More cancers could be prevented, she says, if people fully understood the risks of alcohol. Understanding these risks would lead to more fully informed decisions about alcohol use among individuals and families, including cancer survivors and those with a family cancer history. The public is largely unaware of the link between alcohol consumption and increased cancer risk. Using the data from All of Us does come with some limitations, they acknowledged, including that cancer diagnoses were self-reported and couldn’t be verified in every case. And because of the study’s nature, it can also create certain “biases” in the data that may affect its accuracy or how relevant it is to the larger population of people with cancer and long-term survivors. Overall, about 12,000 people in this group reported that they drink alcohol, and nearly 40% reported engaging in hazardous drinking—that is, repeated excessive alcohol use.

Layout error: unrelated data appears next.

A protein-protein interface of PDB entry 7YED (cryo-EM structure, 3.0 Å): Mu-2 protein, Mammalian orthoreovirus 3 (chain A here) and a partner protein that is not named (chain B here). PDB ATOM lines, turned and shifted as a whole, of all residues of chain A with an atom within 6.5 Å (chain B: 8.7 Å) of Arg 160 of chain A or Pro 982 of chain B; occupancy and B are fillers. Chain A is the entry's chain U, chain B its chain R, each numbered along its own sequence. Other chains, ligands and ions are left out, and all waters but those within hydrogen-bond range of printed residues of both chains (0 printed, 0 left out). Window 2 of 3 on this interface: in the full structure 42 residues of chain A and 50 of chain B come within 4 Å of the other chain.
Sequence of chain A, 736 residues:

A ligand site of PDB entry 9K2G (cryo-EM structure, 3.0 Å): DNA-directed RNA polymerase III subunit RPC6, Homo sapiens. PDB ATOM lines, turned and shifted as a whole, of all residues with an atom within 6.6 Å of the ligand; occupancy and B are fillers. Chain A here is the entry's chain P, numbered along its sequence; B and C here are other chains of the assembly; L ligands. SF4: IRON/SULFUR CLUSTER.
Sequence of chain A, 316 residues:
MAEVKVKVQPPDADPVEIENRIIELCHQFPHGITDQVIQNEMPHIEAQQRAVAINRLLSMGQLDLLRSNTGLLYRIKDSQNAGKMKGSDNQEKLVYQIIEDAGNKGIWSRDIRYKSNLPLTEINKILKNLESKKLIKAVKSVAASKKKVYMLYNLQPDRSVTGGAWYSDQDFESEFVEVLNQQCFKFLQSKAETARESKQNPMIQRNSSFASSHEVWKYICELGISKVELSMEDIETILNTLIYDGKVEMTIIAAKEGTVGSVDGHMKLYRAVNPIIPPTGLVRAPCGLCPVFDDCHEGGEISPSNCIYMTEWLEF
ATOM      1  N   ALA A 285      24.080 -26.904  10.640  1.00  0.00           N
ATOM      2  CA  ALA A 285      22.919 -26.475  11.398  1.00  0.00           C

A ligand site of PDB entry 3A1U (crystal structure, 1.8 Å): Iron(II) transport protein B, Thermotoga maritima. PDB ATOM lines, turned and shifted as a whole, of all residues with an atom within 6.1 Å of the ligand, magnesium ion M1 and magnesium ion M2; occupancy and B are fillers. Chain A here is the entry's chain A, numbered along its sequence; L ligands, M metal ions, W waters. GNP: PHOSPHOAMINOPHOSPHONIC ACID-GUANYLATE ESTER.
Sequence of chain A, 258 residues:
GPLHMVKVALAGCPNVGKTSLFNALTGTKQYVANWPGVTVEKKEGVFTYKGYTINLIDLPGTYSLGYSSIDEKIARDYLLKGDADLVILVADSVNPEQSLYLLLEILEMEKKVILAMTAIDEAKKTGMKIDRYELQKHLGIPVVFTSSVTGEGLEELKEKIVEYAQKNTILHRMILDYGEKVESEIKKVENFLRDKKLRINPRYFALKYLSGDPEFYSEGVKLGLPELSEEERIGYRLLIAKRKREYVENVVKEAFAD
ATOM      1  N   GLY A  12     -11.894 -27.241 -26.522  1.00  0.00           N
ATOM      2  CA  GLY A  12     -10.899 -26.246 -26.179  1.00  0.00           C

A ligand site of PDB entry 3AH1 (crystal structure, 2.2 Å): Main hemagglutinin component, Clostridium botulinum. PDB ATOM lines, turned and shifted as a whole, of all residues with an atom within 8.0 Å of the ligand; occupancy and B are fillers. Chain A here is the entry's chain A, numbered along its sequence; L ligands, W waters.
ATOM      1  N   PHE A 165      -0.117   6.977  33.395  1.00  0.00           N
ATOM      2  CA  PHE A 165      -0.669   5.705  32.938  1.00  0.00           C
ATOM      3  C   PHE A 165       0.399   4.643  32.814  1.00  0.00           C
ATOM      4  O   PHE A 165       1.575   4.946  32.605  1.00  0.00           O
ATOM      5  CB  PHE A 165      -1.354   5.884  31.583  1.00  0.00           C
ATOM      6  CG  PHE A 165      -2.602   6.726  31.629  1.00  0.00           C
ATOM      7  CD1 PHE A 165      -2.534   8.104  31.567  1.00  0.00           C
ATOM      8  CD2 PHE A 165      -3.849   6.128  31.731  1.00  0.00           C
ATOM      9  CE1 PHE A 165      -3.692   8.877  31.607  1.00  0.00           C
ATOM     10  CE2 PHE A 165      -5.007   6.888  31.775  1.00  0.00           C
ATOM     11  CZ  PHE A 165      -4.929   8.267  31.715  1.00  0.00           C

These increased risks are seen only among people who carry the ALDH2 variant and drink alcohol—they are not observed in people who carry the variant but do not drink alcohol. The study confirmed that most American adults aren’t aware of the link between alcohol consumption and cancer. It also found that, even among those who are aware, there’s a belief that it varies by the type of alcohol. For example, more participants were aware of the cancer risks from hard liquor and beer than about the risk from wine, with some participants believing wine lowers your cancer risk.

Why Aren’t People Aware of the Cancer Risk From Drinking?